E-waste recycling fees are a necessity

April 16, 2013   ·   0 Comments

By Michael Scott
Over the past few days, there has been some discussion about the recycling ‘fee’ in Ontario for some electronic equipment, particularly televisions with screens larger than 29 inches.
Let’s consider a few key facts.
To begin, there has been a television recycling ‘fee’ in this province since Ontario’s e-waste program began in April 2009.
Why a “fee?” Who is charging it? Why are some of them increasing? Why are some of them decreasing? And where does this money go?
Ontario Electronic Stewardship is the organization that was created to manage the recycling of our e-waste under the Waste Electrical and Electronic Equipment (WEEE) Program. E-waste accepted for collection under this program includes much more than just TVs: 44 different items are included, ranging from cell phones, cameras and radios, to computers, televisions and printers.
Just like almost all items recycled in Ontario, the manufacturers and importers of these products now must pay for the actual costs of recycling them. They are charged this fee by Ontario Electronic Stewardship who is responsible for developing and managing the recycling of e-waste.
This money is then used to pay for the costs of picking up, transporting and recycling this material into new raw material sold to manufacturers of a wide range of products.
These are not eco fees. Nor are they eco taxes. They are the cost of recycling these products. Some of these so-called “fees” are increasing for two simple reasons.
First, the cost of recycling some kinds of e-waste, including large flat-screen TVs, is increasing. We now have the actual costs, because this relatively new program has had a few years of operating experience.
And second, it is the e-product manufacturers who decide whether to pass along either none, some or all of these costs to consumers. Most of them pass along the total costs to consumers.
A more accurate description of these costs would be “recycling fees,” because they are used to pay for the collecting, transporting, and recycling/processing of old electronics or other electrical products. And it’s not correct to call them a tax, since none of the recycling fees go to government – they are used to cover the costs of recycling.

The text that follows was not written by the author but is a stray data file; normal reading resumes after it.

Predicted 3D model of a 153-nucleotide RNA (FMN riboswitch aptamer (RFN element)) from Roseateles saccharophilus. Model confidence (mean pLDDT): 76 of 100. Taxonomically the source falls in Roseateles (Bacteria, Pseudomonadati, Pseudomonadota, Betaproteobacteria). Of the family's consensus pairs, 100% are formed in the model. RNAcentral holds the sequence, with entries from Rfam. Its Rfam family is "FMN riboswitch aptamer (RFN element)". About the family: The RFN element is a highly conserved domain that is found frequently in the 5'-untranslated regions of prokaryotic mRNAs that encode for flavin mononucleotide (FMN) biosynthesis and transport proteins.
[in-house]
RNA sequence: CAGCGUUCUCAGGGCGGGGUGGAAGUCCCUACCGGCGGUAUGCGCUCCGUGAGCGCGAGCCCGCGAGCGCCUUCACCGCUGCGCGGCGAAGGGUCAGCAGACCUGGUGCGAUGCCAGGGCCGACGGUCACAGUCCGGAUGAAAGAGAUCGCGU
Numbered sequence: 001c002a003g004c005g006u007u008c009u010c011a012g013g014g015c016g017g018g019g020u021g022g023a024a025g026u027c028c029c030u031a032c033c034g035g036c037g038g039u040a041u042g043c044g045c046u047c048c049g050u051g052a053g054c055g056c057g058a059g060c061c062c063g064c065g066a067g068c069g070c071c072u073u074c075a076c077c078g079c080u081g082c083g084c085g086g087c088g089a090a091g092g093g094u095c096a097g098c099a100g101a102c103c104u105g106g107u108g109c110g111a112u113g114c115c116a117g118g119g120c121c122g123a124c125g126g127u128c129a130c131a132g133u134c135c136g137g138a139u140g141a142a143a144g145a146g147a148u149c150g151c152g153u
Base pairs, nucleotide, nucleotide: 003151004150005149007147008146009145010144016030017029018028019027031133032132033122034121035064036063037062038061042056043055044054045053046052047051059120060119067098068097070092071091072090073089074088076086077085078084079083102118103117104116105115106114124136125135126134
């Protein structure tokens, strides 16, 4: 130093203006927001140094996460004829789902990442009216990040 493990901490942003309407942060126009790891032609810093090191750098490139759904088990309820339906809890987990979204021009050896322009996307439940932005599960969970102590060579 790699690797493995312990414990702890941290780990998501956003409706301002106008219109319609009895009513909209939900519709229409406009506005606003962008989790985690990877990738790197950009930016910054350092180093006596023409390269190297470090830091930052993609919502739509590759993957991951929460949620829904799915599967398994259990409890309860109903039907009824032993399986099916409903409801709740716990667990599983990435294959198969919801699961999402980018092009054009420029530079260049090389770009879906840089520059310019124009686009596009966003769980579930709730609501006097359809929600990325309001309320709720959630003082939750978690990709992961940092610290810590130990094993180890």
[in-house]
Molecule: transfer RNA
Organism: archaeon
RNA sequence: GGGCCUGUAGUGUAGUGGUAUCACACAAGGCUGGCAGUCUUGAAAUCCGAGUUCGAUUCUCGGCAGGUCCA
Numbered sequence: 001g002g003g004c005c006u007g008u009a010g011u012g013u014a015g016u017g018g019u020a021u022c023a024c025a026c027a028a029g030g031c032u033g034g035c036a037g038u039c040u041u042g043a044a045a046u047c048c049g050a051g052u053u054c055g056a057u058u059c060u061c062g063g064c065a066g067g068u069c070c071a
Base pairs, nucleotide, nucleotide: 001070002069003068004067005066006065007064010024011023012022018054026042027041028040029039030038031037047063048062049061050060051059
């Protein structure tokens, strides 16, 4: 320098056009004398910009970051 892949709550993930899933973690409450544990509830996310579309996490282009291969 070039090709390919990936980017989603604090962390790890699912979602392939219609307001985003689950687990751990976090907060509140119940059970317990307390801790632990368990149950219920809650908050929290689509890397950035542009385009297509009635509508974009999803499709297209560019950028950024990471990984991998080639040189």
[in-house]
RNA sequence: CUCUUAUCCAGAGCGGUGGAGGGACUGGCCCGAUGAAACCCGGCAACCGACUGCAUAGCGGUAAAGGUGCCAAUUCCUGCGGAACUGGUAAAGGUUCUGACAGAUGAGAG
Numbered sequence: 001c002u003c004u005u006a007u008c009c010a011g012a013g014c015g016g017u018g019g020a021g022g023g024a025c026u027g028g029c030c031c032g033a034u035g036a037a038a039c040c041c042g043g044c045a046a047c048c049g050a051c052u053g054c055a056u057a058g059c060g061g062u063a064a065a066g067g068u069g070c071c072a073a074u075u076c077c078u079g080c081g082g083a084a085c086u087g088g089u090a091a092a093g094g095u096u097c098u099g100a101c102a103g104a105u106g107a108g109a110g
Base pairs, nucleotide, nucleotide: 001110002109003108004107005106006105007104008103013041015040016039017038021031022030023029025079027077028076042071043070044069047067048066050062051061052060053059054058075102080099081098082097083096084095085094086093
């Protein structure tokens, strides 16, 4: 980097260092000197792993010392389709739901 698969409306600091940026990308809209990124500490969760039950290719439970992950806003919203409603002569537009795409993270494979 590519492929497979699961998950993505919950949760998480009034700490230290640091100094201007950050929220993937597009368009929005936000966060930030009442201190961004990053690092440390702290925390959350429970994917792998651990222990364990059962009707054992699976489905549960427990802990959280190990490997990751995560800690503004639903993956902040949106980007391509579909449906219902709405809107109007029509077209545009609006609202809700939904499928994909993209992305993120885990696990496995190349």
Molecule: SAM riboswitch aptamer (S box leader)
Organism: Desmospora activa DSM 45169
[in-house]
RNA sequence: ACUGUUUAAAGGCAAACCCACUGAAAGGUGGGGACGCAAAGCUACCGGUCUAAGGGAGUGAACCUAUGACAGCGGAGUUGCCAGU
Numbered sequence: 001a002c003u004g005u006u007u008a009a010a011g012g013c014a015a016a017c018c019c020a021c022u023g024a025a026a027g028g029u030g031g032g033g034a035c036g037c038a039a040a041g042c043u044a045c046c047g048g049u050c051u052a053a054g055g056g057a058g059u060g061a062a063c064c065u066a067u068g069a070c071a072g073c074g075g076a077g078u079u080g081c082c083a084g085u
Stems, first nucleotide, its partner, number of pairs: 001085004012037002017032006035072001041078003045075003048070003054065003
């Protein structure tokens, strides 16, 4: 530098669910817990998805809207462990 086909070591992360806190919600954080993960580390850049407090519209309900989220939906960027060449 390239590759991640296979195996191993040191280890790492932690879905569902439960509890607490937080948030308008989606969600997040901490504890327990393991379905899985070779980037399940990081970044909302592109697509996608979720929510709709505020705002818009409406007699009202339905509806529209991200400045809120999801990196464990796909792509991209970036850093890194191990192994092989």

The e-waste recycling fees in Ontario are being adjusted on May 1 to be based on actual costs and actual sales, a true reflection of market reality. Previously – as a new program with no historical data to go on – fees were calculated using estimated sales in the market, estimates of material recovered, and estimates of program and material management costs.
The process to calculate the revised e-waste recycling fees wasn’t decided by accident. The consultations involved Ontario Electronic Stewardship, stakeholders like the manufacturers and importers who are responsible for paying the fees, Electronics Product Stewardship Canada, and the Retail Council of Canada.
As of May 1, consumers in Ontario will pay a recycling fee of $39.50 when they buy a new TV with a screen larger than 29 inches. They previously paid $27.60. Comparatively, consumers in Quebec and B.C. pay a TV recycling fee of $42.50 and $31.75 respectively.
However, other recycling fees are going down in Ontario on May 1. This includes portable computers ($1.50, down from $2.30), desktop computers ($3.00, down from $3.40), and floor-standing printers ($173.75, down from $341.20).
In 2012 alone, OES collected 75,702 tonnes of e-waste, which equals the weight of over 25,750 empty Zamboni ice resurfacing machines. This amount is 45 percent more than OES collected in 2011. It also represents 5.61 kg collected per capita, which exceeds the European Union standard of 4 kg/capita.
In closing, let’s remember that recycling old electronics keeps toxic substances out of our landfills like lead, cadmium, chromium, mercury and even PCBs found in televisions and computers made before the early 1980s. Computer monitors and televisions contain an average of four pounds (1.8 kg) of lead each. E-waste contains valuable materials like base and precious metals and plastics and glass that can be safely recycled as resource materials to manufacture new products.
Diverting e-waste from our landfills is the right thing. Requiring the producers of these products to now pay the actual cost of recycling their products is the fair thing.
Michael Scott is CEO of Waste Diversion Ontario (, which oversees Ontario’s recycling programs for electrical and electronic equipment, used tires, Blue Box material, and household hazardous waste. As part of its oversight role, WDO monitors these programs to ensure they are fully funded by the producers of the materials being diverted from our landfills.



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